Full-throated universal acceptance of gay people by all Christians? Ain't never gonna happen.

Cavyn Smith
May 3, 2012

How do you base your faith-filled relationship biblically? I'm just really curious. I attended a Lutheran grade school and have always attended a Baptist church.

James Gilmore
May 4, 2012

"So I have to admit that this article does bother me a little. It seems like there are only two conclusions that I am allowed to draw from it. One conclusion is that God's word contains at least one fallacy [...] The other possible conclusion is that the writer has chosen to overlook that part of the Bible."

There is a third possibility: That you're approaching the Bible with an improper hermeneutic and a set of cultural predeterminations about what the Bible says, and thus coming away with the wrong interpretation of what the Bible says about sexuality.

It's not like this hasn't happened before; Southerners of the antebellum era came to the Bible with a hermeneutic and cultural predetermination that said that the Bible not only justified but encouraged the holding of slaves, some preachers in the 1960s came to the Bible with a hermeneutic and cultural predetermination that said that the Bible justified Jim Crow and laws against interracial marriage, and some preachers continue to come to the Bible with a hermeneutic and cultural predetermination that says that people with two X chromosomes are biologically incapable of being called to full-time service in the leadership of the Church.

Don't assume that your hermeneutical approach is the only one and that you have the absolute interpretation of Scripture—because many who made that assumption in the history of the Church have come to regret that assumption as God changed their hearts later in life.

Ashley Headrick
May 4, 2012

I think the church should be accepting of educating people on the teachings of the Bible. I believe they should foster their love in God. People have to be willing to acknowledge that what they are doing is a sin. Lets look at this from another stand point as from another sin that is obvious in the Bible. If a liar was upfront and open that they are a liar, as in it was obvious in the mannerism and speaking and then did not repent and change from their ways would it be appropriate to allow them to serve in the church? The Bible says that we are to be honest. Are we to allow someone flamboyant in their sin to represent the house of God? What would it say about the church as a whole? That we are a group of liars and the gospel does not mean anything to us. This would hurt the kingdom of God. God's grace is abundant but we must accept His help and repent of our sin. The church should choose to meet people where they are at and offer the wisdom needed to fight the sin but if the person refuses to acknowledge it than the church should not "feed" the sin. Sin is not okay.. all sin leads to death. We ALL are sinners however there is a difference between habitual unrepentant flaunted sin and everyday sin. There is also a difference between knowing that Jesus is a savior and knowing Jesus are the Lord over our lives. Even the devil knows that Jesus is a savior. The devil does not allow Jesus as Lord of His life. Making Jesus Lord means knowing that the Holy Trinity is one God and that God's plan for existence was Good. If we don't understand, value, and keep His Word.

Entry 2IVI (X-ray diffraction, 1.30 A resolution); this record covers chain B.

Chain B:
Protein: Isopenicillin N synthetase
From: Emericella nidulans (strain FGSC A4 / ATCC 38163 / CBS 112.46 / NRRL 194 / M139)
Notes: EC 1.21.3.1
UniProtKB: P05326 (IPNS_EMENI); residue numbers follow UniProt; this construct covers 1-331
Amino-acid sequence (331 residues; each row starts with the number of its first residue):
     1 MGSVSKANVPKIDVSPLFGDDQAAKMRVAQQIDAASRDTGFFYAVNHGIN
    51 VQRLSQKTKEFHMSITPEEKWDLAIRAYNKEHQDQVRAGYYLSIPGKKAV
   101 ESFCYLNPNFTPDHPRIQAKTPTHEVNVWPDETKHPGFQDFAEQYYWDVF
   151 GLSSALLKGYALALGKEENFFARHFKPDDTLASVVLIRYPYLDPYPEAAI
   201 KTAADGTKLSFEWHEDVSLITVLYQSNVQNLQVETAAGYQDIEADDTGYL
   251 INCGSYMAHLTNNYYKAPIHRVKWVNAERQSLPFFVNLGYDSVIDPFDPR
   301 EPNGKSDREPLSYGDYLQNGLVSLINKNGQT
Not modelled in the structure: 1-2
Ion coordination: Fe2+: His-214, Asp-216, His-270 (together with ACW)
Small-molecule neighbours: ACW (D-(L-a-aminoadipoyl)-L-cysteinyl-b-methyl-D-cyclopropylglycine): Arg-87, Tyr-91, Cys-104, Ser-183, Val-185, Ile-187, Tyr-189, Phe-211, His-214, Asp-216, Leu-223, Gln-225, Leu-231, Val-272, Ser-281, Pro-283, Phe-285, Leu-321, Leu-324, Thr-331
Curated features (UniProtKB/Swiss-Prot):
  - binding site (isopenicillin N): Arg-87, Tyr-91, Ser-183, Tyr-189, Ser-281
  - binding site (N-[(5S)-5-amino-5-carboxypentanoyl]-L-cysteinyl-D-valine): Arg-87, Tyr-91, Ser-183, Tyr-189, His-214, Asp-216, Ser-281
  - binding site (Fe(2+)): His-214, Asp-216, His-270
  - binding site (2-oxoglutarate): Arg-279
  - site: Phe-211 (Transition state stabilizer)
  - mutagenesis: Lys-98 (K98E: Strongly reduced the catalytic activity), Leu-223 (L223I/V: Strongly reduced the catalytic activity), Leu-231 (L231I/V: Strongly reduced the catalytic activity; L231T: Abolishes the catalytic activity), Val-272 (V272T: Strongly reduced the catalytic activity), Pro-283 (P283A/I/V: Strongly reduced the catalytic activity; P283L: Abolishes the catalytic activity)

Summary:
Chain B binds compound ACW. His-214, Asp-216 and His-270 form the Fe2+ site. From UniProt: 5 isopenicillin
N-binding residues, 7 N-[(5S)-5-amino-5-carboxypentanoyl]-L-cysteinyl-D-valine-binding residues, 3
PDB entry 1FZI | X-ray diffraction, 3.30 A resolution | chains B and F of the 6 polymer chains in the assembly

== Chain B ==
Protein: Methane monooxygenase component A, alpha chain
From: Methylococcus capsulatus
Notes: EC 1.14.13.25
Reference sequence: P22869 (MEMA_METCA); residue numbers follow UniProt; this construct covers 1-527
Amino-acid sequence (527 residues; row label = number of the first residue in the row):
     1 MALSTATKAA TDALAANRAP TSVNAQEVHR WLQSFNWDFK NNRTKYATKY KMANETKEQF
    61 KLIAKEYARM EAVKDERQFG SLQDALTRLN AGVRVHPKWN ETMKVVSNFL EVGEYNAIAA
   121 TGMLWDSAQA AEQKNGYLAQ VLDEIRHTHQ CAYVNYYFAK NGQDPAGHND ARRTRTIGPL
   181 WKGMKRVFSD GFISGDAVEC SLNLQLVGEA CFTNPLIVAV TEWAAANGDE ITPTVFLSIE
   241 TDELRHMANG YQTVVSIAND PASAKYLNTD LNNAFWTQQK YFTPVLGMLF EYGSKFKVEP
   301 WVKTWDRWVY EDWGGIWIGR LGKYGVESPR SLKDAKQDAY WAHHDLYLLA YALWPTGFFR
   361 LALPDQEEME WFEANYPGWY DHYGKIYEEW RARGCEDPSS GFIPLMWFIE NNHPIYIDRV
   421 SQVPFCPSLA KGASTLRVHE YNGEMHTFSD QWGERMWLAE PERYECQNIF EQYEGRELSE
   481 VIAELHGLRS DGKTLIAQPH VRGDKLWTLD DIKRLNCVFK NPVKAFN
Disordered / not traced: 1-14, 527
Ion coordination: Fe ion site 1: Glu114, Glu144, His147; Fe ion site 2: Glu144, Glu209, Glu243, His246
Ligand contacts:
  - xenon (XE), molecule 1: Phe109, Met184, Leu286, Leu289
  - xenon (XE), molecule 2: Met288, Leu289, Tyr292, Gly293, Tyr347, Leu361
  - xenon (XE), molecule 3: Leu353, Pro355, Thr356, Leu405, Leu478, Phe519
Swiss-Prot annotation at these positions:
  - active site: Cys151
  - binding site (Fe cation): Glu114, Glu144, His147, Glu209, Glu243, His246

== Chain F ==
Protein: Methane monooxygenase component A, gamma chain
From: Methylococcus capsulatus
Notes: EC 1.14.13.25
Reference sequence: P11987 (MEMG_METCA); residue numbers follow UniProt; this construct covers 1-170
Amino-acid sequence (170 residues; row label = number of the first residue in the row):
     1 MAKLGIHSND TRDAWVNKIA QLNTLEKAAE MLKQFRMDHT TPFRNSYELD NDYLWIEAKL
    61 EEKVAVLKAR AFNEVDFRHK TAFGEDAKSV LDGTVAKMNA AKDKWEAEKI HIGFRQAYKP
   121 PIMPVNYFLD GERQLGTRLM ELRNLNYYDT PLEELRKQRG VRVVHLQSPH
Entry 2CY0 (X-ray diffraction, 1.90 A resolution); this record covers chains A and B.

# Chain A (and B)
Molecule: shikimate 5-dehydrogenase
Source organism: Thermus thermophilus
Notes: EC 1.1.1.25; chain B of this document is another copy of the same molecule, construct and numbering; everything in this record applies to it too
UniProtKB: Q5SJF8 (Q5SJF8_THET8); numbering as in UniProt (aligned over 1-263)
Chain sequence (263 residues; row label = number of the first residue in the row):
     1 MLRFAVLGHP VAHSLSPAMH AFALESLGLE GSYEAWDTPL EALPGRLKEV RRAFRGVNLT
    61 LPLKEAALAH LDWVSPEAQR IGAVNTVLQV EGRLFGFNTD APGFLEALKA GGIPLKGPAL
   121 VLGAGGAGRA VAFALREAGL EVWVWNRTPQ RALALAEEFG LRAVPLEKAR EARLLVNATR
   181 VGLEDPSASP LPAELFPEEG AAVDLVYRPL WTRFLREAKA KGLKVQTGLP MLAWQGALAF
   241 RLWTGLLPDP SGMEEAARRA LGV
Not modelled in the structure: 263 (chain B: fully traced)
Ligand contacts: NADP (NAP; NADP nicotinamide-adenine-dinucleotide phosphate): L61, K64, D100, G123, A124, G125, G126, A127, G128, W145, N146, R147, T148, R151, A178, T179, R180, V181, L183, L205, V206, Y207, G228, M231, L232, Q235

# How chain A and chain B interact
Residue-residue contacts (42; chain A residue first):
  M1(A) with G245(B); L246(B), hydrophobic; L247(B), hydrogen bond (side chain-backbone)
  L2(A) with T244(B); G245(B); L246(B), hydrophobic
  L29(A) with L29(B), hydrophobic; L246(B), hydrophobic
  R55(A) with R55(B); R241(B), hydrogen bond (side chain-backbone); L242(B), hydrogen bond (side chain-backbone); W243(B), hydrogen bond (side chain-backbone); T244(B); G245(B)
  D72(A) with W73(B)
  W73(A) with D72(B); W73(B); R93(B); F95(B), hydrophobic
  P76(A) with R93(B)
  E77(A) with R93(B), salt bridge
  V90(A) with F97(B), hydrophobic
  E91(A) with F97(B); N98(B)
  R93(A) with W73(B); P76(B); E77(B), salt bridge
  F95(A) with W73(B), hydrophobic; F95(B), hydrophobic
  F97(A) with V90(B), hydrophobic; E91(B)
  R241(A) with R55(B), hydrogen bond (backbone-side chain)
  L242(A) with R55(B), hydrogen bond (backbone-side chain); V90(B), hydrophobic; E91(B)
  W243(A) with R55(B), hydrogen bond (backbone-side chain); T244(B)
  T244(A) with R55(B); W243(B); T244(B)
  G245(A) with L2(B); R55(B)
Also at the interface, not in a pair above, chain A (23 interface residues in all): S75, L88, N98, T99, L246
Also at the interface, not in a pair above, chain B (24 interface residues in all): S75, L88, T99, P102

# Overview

Matthew 7:22-24
22 Many will say to me in that day, Lord, Lord, have we not prophesied in thy name? and in thy name have cast out devils? and in thy name done many wonderful works?

23 And then will I profess unto them, I never knew you: depart from me, ye that work iniquity.

24 Therefore whosoever heareth these sayings of mine, and doeth them, I will liken him unto a wise man, which built his house upon a rock:

May 5, 2012

Some things to be said:

When you say that churches "no longer value them [homosexuals]", there needs to be a distinction between the actual person and the very strident gay agenda which has social engineering as its goal.

Every human person possesses equal human dignity--no other criteria necessary. Gay people possess equal dignity with heterosexuals. However, not all actions conform to that dignity equally.

Sex has something to do with the progeneration of the human race. When you separate sex from openness to procreation, you begin to change its meaning from self-donation to self-fulfillment (which is only one of its aspects, and in isolation it becomes self-centeredness). Often, homosexuals are looking for acceptance from their partner that they didn't get from their same-sex parent. In many cases they are acting out abuse that they were themselves the victims of.

Love is, of course, a good in itself. In its proper context, sex is a physical manifestation of that love. However, sex is not solely the domain of the autonomous will. When some of the aspects of the act are rejected--namely the procreative aspect--the act begins to be less than self-donation. Putting the one that is loved at physical risk, is not fully love; It is not fully self-sacrificing.